Galbraith (1990) examined factors explaining the productivity of “recipient” organizations after attempts to transfer advanced manufacturing technology to them had been made. Galbraith (1990) found that the time it took the recipient site to reach the level of productivity achieved by the donor before the transfer was greater when the organizations were geographically far apart and when the technology was complex. Conversely, the time to recover was faster when co-production occurred at the donor site, when an engineering team was relocated from the donor to the recipi- ent site for more than one month, and when individuals involved had a financial stake in the success of the transfer. Similar to the Hayes and Clark (1986) result, training was associated with greater productivity loss. The measure of training did not reflect the appropriateness or quality of the training program.

Adler and Clark (1991) investigated the effect of two learning process variables, engineering activity (measured as the cumulative number of hours spent by direct personnel on product development changes, running experiments, or learning new specifications) and training activity (measured as the cumulative number of hours spent in training by direct personnel), on the productivity of two manufacturing departments. The researchers found that the two learning process variables had different effects in the two departments. In one department, training facilitated productivity, whereas engineering changes impaired it; in the other department, training impaired productivity, whereas engineering changes had a direct positive but (through their effect on training) an indirect negative effect on productivity. The researchers suggested that in the department where engineering changes had a nega- tive effect on productivity, the changes were made for product performance con- cerns whereas in the department where engineering changes had a positive effect they were motivated by manufacturability concerns. Training had a more positive effect in the capital-intensive department where it was less disruptive to production than in the labor-intensive department where the training was seen by management as lacking discipline.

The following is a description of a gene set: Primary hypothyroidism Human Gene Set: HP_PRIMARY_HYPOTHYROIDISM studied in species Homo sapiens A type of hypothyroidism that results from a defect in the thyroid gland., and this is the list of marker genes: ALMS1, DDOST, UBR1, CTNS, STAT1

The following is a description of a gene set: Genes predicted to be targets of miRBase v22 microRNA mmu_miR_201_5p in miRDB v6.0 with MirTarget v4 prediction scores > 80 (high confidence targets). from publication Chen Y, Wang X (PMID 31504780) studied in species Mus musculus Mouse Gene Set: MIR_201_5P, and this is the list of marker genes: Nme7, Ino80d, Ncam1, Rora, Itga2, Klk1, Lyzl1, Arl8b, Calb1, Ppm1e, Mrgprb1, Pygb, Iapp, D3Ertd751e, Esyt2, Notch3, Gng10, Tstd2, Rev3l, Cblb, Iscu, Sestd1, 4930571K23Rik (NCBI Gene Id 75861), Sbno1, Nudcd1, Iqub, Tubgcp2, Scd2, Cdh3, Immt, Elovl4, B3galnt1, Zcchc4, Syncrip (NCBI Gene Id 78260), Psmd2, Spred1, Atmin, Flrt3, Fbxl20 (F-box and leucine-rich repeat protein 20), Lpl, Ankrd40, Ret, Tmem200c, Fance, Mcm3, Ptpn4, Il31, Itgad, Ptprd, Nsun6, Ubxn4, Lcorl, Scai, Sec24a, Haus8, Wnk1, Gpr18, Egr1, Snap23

These studies are an important first step at understanding variation observed in organizational learning rates. The studies described in this section are important because they analyze productivity in actual organizations and document performance differences across them. A challenge with the approach, however, is that the same independent or predictor variable may be implemented very differently in different organizations. For example, two firms may make the same number of engineering changes: one chooses the changes judiciously based on analyses of how to improve manufacturability of the product; the other makes the changes on an ad hoc basis.

The changes at the former firm are more likely to improve productivity than those at the latter. Yet both firms would have the same value for the engineering change variable because the firms made the same number of changes. Thus, measuring organizational phenomena in such an aggregate form can mask important differ- ences in the phenomena. These more aggregate studies of productivity are useful in suggesting that a variable may make an important contribution to productivity. The aggregate studies can be complemented by more fine-grained studies that specify the conditions under which the variable has a positive or negative effect on produc- tivity. These more fine-grained studies are described later in this monograph.